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I observed peculiar behavior in g++4.6.3. When creating a temporary by calling class constructor File(arg) the compiler chooses to ignore the existence of arg and parse the expression as File arg;

  • Why is the member name ignored?
  • What does the standard say?
  • How to avoid it? (Without using new {} syntax)
  • Is there a related compiler warning? (I could use an arbitrary string arg and it would still work quietly)


#include <iostream>

class File {
    explicit File(int val) : m_val(val) { std::cout<<"As desired"<< std::endl; }
    File() : m_val(10) { std::cout<< "???"<< std::endl;}

    int m_val;

class Test {
    void RunTest1() { File(m_test_val); }
    void RunTest2() { File(this->m_test_val); }
    void RunTest3() { File(fhddfkjdh); std::cout<< "Oops undetected typo"<< std::endl; }
    int m_test_val;

int main()
    Test t;
    return 0;


$ ???
$ As desired
$ Oops undetected typo
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You can't directly call a constructor, only when you make an object or use placement new. –  chris Oct 15 '12 at 10:04
How does 'fhddfkjdh' even work? This is nowhere defined and should result in a compile error? –  RvdK Oct 15 '12 at 10:05
@PoweRoy, It is treated as: File fdfdsfsda() –  Xyand Oct 15 '12 at 10:06
@Albert no it is not, it's treated as File fdfdsfsda. File fdfdsfsda() is a function declaration. –  Luchian Grigore Oct 15 '12 at 10:07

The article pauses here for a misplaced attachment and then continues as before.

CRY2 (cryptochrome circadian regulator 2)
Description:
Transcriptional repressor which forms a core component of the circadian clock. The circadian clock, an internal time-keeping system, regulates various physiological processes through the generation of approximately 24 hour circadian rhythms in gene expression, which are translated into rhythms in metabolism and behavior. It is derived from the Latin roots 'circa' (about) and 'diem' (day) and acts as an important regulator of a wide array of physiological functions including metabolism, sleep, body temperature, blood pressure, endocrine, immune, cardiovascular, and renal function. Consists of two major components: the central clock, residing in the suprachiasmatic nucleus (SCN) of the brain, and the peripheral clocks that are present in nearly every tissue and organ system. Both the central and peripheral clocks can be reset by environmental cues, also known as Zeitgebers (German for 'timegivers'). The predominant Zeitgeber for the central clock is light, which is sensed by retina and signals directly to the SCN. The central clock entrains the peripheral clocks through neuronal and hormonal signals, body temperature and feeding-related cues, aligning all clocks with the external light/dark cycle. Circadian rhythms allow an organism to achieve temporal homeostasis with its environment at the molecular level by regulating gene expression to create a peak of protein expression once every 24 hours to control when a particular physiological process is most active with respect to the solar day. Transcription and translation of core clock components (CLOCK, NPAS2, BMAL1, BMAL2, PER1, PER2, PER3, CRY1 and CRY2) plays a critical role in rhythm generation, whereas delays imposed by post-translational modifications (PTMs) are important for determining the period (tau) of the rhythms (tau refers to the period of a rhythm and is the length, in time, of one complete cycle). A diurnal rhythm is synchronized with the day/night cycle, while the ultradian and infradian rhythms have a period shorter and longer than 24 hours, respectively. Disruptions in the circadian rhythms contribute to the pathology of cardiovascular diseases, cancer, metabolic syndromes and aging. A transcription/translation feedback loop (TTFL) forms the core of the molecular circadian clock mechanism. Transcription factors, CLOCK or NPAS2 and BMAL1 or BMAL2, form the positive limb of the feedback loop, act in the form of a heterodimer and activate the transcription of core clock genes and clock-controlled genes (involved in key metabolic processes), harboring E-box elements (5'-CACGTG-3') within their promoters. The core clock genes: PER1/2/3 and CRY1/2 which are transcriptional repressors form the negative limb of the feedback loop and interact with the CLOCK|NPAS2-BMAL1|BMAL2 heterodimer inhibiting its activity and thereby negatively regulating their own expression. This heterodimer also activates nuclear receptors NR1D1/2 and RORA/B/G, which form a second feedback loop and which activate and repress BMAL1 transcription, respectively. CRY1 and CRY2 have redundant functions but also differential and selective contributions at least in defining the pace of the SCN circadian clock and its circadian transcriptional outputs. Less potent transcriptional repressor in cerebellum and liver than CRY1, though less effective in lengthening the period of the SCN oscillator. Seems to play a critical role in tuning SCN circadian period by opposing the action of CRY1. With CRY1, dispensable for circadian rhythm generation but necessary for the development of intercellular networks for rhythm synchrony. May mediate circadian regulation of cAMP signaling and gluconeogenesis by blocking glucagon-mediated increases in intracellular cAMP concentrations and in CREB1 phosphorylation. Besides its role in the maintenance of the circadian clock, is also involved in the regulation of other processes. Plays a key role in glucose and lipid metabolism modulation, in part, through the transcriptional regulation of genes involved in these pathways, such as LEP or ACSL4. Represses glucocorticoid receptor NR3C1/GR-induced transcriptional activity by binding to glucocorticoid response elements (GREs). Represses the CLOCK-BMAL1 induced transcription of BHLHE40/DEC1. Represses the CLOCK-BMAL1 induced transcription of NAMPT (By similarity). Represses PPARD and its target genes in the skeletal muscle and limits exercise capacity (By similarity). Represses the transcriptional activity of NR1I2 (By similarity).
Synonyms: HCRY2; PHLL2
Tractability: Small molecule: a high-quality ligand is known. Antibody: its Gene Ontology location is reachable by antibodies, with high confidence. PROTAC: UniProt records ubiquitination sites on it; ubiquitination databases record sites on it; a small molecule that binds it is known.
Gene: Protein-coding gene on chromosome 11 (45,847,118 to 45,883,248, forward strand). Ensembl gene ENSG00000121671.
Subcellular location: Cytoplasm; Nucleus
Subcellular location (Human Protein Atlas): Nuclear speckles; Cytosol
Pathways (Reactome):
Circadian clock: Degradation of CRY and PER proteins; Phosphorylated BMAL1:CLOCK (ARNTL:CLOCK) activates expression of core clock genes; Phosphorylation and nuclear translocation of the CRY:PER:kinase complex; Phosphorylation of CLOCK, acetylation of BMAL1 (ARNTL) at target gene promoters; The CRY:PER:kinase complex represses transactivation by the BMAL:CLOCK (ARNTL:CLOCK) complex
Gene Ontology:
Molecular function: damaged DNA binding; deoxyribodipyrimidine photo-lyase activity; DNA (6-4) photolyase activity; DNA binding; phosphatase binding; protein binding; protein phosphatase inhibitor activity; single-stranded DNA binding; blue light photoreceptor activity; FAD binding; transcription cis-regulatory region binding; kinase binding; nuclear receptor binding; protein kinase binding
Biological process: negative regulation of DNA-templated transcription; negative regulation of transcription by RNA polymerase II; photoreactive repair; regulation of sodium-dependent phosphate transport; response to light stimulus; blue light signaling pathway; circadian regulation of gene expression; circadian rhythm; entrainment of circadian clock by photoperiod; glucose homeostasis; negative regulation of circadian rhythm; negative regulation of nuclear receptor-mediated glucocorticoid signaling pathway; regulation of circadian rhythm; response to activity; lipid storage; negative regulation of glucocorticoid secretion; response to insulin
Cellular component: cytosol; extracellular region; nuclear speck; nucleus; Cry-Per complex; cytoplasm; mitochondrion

@chris, I don't want to call it. I want to create a temporary object using the constructor that accepts int as argument. See Test2 –  Xyand Oct 15 '12 at 10:07

1 Answer 1

up vote 2 down vote accepted

The compiler treats the line:



File m_test_val;

so you're actually creating a named object called m_test_val using the default constructor. Same goes for File(fhddfkjdh).

The solution is File(this->m_test_val) - this tells the compiler that you want to use the member to create create a named object. Another would be to name the object - File x(m_test_val).

share|improve this answer
Another solution is to use uniform initialisation syntax: File{m_test_val}. –  Mankarse Oct 15 '12 at 10:09
@Mankarse from the question - "Without using new {} syntax" –  Luchian Grigore Oct 15 '12 at 10:09
hahaha facepalm –  Mankarse Oct 15 '12 at 10:10
@Albert: Because the C++ grammar rules state that when ambiguities occur, declarations will be preferred over expressions. –  Mankarse Oct 15 '12 at 10:12
@Albert well, technically, there is no ambiguity. :) The thing is you're in this position because you have a temporary that does nothing... If you needed to use it, you wouldn't be here in the first place :) –  Luchian Grigore Oct 15 '12 at 10:15

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